March Madness is in full swing and people are eagerly filling out their brackets, and possibly shelling out money, to take part in an office pool. Perhaps there’s a group in the office who always pools their money together to buy Powerball or Wisconsin lottery tickets when the jackpot hits a certain amount.

Or maybe it’s an office-wide, after-work outing to the casino. Most people will participate in this type of entertainment purely for fun. However, for a select few, these activities provide an opportunity for them to engage in something that could turn into a serious workplace issue – problem gambling.

As part of Potawatomi Bingo Casino’s commitment to responsible gaming, our number one social priority, we have been taking part in National Problem Gambling Awareness Month in March. The Casino is helping raise awareness about this issue through education and communication efforts targeted not only to our guests and employees, but also to key business and community leaders. The reason why is simple – this issue can impact families, co-workers and businesses, causing a domino effect that can lead to serious consequences.

If you think problem gambling is an issue that doesn’t impact the workplace, think again. In order to hide their problem from family or friends, many problem gamblers view the workplace as the perfect place to carry out their gambling-related activities. Having a problem gambler on your payroll can seriously impact the entire workplace and lead to a decrease in productivity. Further, some employees may go as far to commit theft, fraud or embezzlement all in an effort to continue financing their gambling if they have exhausted all other avenues to obtain cash. In fact, a recent national study listed gambling addiction as one of the top motivators for embezzling.

As a business leader, you may be wondering what some of the signs of a problem gambler are and what you can do to address the issue should it present itself in the workplace. One important thing to keep in mind is that a problem gambler could be anyone – male or female, young or old. This is why identifying possible warning signs is important since they may not be noticeable or easily associated with a problem gambling addiction. Co-workers are often the first line of defense in helping identify the issue, so it makes sense to become familiar with the signs and develop a greater awareness overall.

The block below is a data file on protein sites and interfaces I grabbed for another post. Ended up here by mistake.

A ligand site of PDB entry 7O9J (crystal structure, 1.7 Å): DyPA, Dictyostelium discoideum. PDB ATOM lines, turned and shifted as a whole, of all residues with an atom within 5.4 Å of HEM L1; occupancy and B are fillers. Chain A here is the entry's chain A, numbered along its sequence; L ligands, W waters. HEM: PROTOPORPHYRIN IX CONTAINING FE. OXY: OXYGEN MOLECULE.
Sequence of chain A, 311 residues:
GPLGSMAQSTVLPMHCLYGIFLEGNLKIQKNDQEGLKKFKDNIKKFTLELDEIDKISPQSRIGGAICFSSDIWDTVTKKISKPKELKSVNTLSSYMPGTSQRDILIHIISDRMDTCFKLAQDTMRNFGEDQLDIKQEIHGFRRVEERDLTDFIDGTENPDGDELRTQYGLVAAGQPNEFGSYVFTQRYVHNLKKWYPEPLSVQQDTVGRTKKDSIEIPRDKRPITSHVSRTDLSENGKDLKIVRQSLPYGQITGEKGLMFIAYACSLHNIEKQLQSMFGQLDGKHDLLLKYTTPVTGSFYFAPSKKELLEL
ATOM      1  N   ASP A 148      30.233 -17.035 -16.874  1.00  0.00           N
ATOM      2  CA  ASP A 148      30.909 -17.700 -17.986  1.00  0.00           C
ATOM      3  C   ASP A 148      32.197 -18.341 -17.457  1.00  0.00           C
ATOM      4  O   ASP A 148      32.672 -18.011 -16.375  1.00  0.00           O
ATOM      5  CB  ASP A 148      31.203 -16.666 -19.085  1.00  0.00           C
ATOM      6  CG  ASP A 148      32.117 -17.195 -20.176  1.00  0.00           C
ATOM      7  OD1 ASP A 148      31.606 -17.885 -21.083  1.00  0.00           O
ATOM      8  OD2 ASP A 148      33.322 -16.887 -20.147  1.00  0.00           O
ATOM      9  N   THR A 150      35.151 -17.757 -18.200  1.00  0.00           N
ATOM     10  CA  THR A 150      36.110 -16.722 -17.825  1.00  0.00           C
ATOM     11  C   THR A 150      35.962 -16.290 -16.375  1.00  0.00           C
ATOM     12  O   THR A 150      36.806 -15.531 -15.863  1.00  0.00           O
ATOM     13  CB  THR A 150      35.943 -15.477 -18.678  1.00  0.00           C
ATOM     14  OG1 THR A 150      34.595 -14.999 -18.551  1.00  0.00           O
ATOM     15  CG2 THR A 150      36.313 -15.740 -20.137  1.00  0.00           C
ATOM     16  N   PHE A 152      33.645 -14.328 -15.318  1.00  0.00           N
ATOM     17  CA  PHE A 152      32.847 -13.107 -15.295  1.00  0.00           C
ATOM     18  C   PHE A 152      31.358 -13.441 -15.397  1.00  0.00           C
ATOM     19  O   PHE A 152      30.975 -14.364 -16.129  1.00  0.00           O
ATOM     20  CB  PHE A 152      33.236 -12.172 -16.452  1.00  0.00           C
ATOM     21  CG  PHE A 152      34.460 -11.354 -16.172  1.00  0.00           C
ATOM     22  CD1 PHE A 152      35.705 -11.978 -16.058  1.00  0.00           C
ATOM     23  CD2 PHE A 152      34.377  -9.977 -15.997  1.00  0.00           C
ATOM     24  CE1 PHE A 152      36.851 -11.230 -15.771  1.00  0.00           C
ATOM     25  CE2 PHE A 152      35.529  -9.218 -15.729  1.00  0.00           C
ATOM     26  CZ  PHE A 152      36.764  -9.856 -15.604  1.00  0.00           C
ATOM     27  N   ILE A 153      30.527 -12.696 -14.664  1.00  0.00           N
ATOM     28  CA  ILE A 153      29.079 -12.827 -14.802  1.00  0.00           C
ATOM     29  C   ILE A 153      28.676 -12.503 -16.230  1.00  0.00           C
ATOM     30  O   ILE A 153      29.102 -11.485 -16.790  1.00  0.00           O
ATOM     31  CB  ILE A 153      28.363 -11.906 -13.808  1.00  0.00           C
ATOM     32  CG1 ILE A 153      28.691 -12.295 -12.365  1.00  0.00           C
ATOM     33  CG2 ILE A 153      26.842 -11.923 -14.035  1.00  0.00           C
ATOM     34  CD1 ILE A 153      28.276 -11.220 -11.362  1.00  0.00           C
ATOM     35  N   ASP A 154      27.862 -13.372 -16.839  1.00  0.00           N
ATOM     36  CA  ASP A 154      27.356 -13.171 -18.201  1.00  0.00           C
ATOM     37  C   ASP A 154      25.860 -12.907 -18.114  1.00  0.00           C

Some of the most common signs to look for include the following:

  • Frequently talking about gambling.
  • Eagerness to participate in gambling opportunities.
  • Frequently borrowing money.
  • Complaints about mounting debt.
  • Unexplained absences from work.
  • Deterioration of work performance.

As I mentioned previously, employees who have a gambling problem can lead to lost time and decreased productivity in the workplace, or even more serious issues like theft and embezzlement. Therefore, having a plan in place to address problem gambling can help your organization be better prepared to handle an issue if necessary.

A few ideas to consider include:

  • Develop policies or policy statements about gambling in the workplace.
  • Provide awareness training for all employees.
  • Ensure proper checks and balances are in place for all financial transactions that take place in your organization.

Problem gambling has been classified as an addiction and an estimated 1 to 3 percent of people in Wisconsin (as many as 170,000) are considered to be compulsive gamblers. While this may not seem like a large amount of people, it is still significant and should not be taken lightly, especially when you consider that 6-8 million Americans have a gambling addiction.

The issue of problem gambling doesn’t discriminate based on age, gender, religion, social status or education. Gambling has become more accessible than ever before and people who suffer with this addiction have a wide array of options available to them such as lottery tickets, sports betting, online gaming or casinos. With this type of accessibility, it has become more imperative for all types of businesses to think of the consequences of problem gambling and develop a strategy to address it.

March is the ideal time to talk to your employees about the warning signs of problem gambling and reinforce your company’s policies on gambling in the workplace. There are also many resources and organizations who can help including the Wisconsin Council on Problem Gambling (www.wi-problemgamblers.org) and the National Council on Problem Gambling (www.npgaw.org). If you would like additional information about the Casino’s responsible gaming program, I encourage you to visit www.paysbig.com/responsible.

Mike Goodrich is the general manager at Potawatomi Bingo Casino in Milwaukee.